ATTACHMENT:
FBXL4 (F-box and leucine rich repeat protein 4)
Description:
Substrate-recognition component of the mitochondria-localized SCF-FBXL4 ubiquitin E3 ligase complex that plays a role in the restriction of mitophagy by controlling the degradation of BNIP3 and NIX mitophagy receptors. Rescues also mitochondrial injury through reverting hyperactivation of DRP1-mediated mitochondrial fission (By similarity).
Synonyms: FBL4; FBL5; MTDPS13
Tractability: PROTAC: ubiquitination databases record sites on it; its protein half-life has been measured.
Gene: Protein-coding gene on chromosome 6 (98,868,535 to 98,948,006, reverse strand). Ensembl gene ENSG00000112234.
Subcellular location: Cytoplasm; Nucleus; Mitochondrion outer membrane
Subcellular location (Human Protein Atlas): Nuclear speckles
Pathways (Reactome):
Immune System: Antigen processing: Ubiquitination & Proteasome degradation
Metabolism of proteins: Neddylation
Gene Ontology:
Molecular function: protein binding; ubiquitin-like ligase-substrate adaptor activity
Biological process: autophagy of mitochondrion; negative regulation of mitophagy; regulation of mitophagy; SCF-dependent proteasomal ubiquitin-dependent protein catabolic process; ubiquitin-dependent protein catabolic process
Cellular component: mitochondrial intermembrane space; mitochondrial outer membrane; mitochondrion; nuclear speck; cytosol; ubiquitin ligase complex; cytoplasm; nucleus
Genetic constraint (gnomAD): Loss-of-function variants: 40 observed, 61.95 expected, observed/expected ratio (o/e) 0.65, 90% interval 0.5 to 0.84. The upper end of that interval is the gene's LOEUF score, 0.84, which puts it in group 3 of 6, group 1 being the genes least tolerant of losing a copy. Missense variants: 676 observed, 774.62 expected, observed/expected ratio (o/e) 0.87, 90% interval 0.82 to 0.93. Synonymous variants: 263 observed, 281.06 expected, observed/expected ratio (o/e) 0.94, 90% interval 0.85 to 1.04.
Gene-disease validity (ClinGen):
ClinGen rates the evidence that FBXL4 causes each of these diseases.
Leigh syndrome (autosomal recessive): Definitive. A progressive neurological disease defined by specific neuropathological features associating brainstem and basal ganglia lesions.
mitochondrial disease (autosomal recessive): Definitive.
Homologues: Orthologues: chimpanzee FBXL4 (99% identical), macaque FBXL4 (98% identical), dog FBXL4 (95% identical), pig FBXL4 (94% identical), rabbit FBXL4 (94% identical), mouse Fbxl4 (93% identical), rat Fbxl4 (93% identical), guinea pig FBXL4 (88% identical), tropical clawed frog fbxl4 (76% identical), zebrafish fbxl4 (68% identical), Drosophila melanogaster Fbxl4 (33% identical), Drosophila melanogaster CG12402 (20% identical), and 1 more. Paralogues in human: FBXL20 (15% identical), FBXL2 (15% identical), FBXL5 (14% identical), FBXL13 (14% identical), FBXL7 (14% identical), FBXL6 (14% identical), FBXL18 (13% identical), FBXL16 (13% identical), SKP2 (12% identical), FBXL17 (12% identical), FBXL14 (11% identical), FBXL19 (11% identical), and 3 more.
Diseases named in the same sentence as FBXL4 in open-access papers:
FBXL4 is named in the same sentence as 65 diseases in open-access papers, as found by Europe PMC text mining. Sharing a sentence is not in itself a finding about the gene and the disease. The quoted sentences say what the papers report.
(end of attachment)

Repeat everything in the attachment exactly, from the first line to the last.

FBXL4 (F-box and leucine rich repeat protein 4)
Description:
Substrate-recognition component of the mitochondria-localized SCF-FBXL4 ubiquitin E3 ligase complex that plays a role in the restriction of mitophagy by controlling the degradation of BNIP3 and NIX mitophagy receptors. Rescues also mitochondrial injury through reverting hyperactivation of DRP1-mediated mitochondrial fission (By similarity).
Synonyms: FBL4; FBL5; MTDPS13
Tractability: PROTAC: ubiquitination databases record sites on it; its protein half-life has been measured.
Gene: Protein-coding gene on chromosome 6 (98,868,535 to 98,948,006, reverse strand). Ensembl gene ENSG00000112234.
Subcellular location: Cytoplasm; Nucleus; Mitochondrion outer membrane
Subcellular location (Human Protein Atlas): Nuclear speckles
Pathways (Reactome):
Immune System: Antigen processing: Ubiquitination & Proteasome degradation
Metabolism of proteins: Neddylation
Gene Ontology:
Molecular function: protein binding; ubiquitin-like ligase-substrate adaptor activity
Biological process: autophagy of mitochondrion; negative regulation of mitophagy; regulation of mitophagy; SCF-dependent proteasomal ubiquitin-dependent protein catabolic process; ubiquitin-dependent protein catabolic process
Cellular component: mitochondrial intermembrane space; mitochondrial outer membrane; mitochondrion; nuclear speck; cytosol; ubiquitin ligase complex; cytoplasm; nucleus
Genetic constraint (gnomAD): Loss-of-function variants: 40 observed, 61.95 expected, observed/expected ratio (o/e) 0.65, 90% interval 0.5 to 0.84. The upper end of that interval is the gene's LOEUF score, 0.84, which puts it in group 3 of 6, group 1 being the genes least tolerant of losing a copy. Missense variants: 676 observed, 774.62 expected, observed/expected ratio (o/e) 0.87, 90% interval 0.82 to 0.93. Synonymous variants: 263 observed, 281.06 expected, observed/expected ratio (o/e) 0.94, 90% interval 0.85 to 1.04.
Gene-disease validity (ClinGen):
ClinGen rates the evidence that FBXL4 causes each of these diseases.
Leigh syndrome (autosomal recessive): Definitive. A progressive neurological disease defined by specific neuropathological features associating brainstem and basal ganglia lesions.
mitochondrial disease (autosomal recessive): Definitive.
Homologues: Orthologues: chimpanzee FBXL4 (99% identical), macaque FBXL4 (98% identical), dog FBXL4 (95% identical), pig FBXL4 (94% identical), rabbit FBXL4 (94% identical), mouse Fbxl4 (93% identical), rat Fbxl4 (93% identical), guinea pig FBXL4 (88% identical), tropical clawed frog fbxl4 (76% identical), zebrafish fbxl4 (68% identical), Drosophila melanogaster Fbxl4 (33% identical), Drosophila melanogaster CG12402 (20% identical), and 1 more. Paralogues in human: FBXL20 (15% identical), FBXL2 (15% identical), FBXL5 (14% identical), FBXL13 (14% identical), FBXL7 (14% identical), FBXL6 (14% identical), FBXL18 (13% identical), FBXL16 (13% identical), SKP2 (12% identical), FBXL17 (12% identical), FBXL14 (11% identical), FBXL19 (11% identical), and 3 more.
Diseases named in the same sentence as FBXL4 in open-access papers:
FBXL4 is named in the same sentence as 65 diseases in open-access papers, as found by Europe PMC text mining. Sharing a sentence is not in itself a finding about the gene and the disease. The quoted sentences say what the papers report.